May 30, 2024

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Al Smith, first host of ‘Comment on Kentucky,’ dies at 94

Al Smith before his final appearance as host of “Comment on Kentucky” at KET studios in Lexington on Nov. 16, 2007.

Al Smith before his final appearance as host of “Comment on Kentucky” at KET studios in Lexington on Nov. 16, 2007.

Herald-Leader File Photo

Al Smith, the journalist and civic crusader best known for his 33 years as host of Kentucky Educational Television’s public affairs program “Comment on Kentucky,” died Friday at his home in Sarasota, Fla. He was 94.

Smith had been under hospice care for several days after suffering renal failure.

A crusading editor in Russellville who owned a chain of weekly newspapers around Kentucky, Smith spent nearly three years in Washington as head of the Appalachian Regional Commission during the Carter and Reagan administrations.

He gained statewide fame during a three-decade “retirement” career of public service. A self-described “New Deal liberal,” Smith led organizations and championed causes such as public school improvement, the arts, rural journalism and health care. He was a frequent op-ed columnist for the Lexington Herald-Leader and Courier Journal into his late 80s.

James C. Klotter, Kentucky’s state historian and emeritus professor of history at Georgetown College, said Smith made “Comment on Kentucky” required viewing for anyone interested in the commonwealth.

“He read incessantly, not just in the news of today but also in finance, history, and numerous areas, and that showed not only in his selections of guests but also in his erudite comments,” said Klotter. “He was a one-of-a-kind journalist, a good friend, and a better man. His earthly voice may be silenced, but his example will long live on, for all of us.”

Kentucky Gov. Andy Beshear said Smith “was a titan in the world of journalism. His contributions to the press are unmatched and the commonwealth is a better place for the knowledge he imparted to us. Al will be missed, but his legacy is sure to continue. Our prayers are with his family and the many colleagues and friends he leaves behind.”

U.S Senate Minority Leader Mitch McConnell said Smith was “the gold standard of community journalism in the Bluegrass. On radio, on television and in print, he covered everyone from Kentucky’s most famous to those who wouldn’t be known outside their small town. In short, Al told our story.”

Former Gov. Steve Beshear said most people consider Smith an icon in the world of journalism, “but he also actively worked to make life better for Kentuckians.”

Steve Beshear said when he was elected governor in 2007, Smith solicited a promise from him: Do something about dental care in Eastern Kentucky.

“I vowed to do so, and when I did, he wrote an op-ed praising what we called the ‘Healthy Smiles’ initiative,” said Beshear. “That was vintage Al. He cared deeply about Kentuckians, he helped fight their fights, and he knew how to ‘work the system’ to be successful. Jane’s and my thoughts go out to his family.”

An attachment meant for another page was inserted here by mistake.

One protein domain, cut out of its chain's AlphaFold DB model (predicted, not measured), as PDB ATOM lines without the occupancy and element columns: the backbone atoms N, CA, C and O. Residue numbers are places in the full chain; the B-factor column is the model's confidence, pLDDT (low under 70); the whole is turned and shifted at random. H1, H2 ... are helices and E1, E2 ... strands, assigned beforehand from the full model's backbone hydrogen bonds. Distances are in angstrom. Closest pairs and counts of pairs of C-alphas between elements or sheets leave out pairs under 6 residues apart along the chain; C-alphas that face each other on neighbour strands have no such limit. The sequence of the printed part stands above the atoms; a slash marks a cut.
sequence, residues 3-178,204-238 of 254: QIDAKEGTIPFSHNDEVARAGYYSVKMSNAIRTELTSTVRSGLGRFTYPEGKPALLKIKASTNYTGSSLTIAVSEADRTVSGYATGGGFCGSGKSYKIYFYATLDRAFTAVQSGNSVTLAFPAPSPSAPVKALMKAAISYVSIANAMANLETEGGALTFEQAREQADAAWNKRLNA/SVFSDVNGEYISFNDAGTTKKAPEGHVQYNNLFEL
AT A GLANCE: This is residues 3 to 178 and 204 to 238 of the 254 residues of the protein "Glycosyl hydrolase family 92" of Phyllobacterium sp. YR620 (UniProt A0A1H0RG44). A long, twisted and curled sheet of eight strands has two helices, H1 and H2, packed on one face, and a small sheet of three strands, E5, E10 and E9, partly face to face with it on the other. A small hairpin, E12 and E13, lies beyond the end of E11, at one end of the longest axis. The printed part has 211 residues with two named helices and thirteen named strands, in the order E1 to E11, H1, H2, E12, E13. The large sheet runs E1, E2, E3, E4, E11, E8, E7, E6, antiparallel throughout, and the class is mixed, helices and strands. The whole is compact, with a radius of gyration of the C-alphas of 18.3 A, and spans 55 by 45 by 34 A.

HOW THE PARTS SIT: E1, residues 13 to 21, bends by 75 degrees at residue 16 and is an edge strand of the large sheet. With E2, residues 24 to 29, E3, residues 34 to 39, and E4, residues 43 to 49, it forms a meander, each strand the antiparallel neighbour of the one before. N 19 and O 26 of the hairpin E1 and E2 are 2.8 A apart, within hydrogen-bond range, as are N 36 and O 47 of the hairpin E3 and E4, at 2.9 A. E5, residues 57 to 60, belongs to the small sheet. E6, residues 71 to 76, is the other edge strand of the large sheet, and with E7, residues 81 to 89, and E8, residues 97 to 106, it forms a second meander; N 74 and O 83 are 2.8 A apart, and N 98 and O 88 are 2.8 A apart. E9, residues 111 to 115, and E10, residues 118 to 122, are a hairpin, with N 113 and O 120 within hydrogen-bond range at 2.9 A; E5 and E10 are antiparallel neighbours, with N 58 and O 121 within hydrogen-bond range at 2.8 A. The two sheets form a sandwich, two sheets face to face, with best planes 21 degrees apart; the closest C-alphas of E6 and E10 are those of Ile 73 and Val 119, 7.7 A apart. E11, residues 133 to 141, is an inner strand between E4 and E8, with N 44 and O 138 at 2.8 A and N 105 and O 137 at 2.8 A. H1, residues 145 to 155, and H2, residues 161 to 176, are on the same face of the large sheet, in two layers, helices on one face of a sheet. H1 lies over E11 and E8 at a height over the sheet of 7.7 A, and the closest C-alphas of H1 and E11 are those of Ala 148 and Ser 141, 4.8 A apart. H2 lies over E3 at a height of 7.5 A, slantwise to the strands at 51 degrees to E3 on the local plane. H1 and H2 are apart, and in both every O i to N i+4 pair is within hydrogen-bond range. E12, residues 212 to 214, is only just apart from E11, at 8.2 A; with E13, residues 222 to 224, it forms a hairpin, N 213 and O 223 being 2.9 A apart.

‘I got sober’

Albert Perrine Smith Jr. was born Jan. 9, 1927 to a hard-drinking Tennessee lawyer and his wife who had hoped to get rich in the Florida real estate boom but did not. When Smith was 12, the family left Sarasota and moved back to Tennessee, settling on a farm north of Nashville.

At age 15, Smith won the American Legion’s national oratory contest. He used some of the $4,000 scholarship prize for a year of college prep at Castle Heights Military Academy, where he fell in love with journalism working on the school newspaper.

Smith spent two years as an Army field artillery instructor at the end of World War II and attended Vanderbilt University, where he was suspended for cutting class. More interested in newspapers than scholarship, he went to New Orleans for a decade to work on the city’s two daily newspapers, the Times-Picayune and Item.

The Big Easy fueled Smith’s passions for journalism, politics and alcohol, the last of which cost him his job. Back in Tennessee, he heard that a woman in Russellville had inherited the weekly News-Democrat and needed an editor.

“By the end of the second month, however, they discovered, sadly, I was just another tramp newspaperman who drank too much,” Smith told the Lexington Rotary Club in a 2012 speech. “The truth was I had been fired for alcoholism off both New Orleans newspapers and Russellville, in rural Logan County, was the end of the line. But they gave me chances to kick the bottle and, after five years of trying, I got sober, thanks to Alcoholics Anonymous and the love I developed for the community that took me in.”

Another key factor in Smith’s redemption was his 1967 marriage to Martha Helen Hancock, a social worker with a daughter and a son. The Smiths, who had a daughter, became a Kentucky power couple.

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Al Smith and his wife Martha Helen Smith pose at their Lexington home with his memoir, “Wordsmith: My Life in Journalism” on Nov. 4, 2011. Charles Bertram [email protected]

Wanting to be his own boss, Smith tried to buy controlling interest in the News-Democrat in 1967; when the owner wouldn’t sell, he quit and started The Logan Leader to compete with it. Within a year, he owned both papers.

The News-Democrat & Leader became an advocate for progressive growth in Logan County. Smith championed economic development, schools, local hospital control, environmental protection and historic preservation. He always viewed himself as an “engaged journalist” — reporter, citizen, community booster and critic — rather than a detached reporter.

Smith, the Kentucky Press Association president in 1975, bought other weekly newspapers in such towns as Cadiz, London, Leitchfield and Morgantown. He gave each local editor autonomy, and made sure dissenting views were represented on their editorial pages.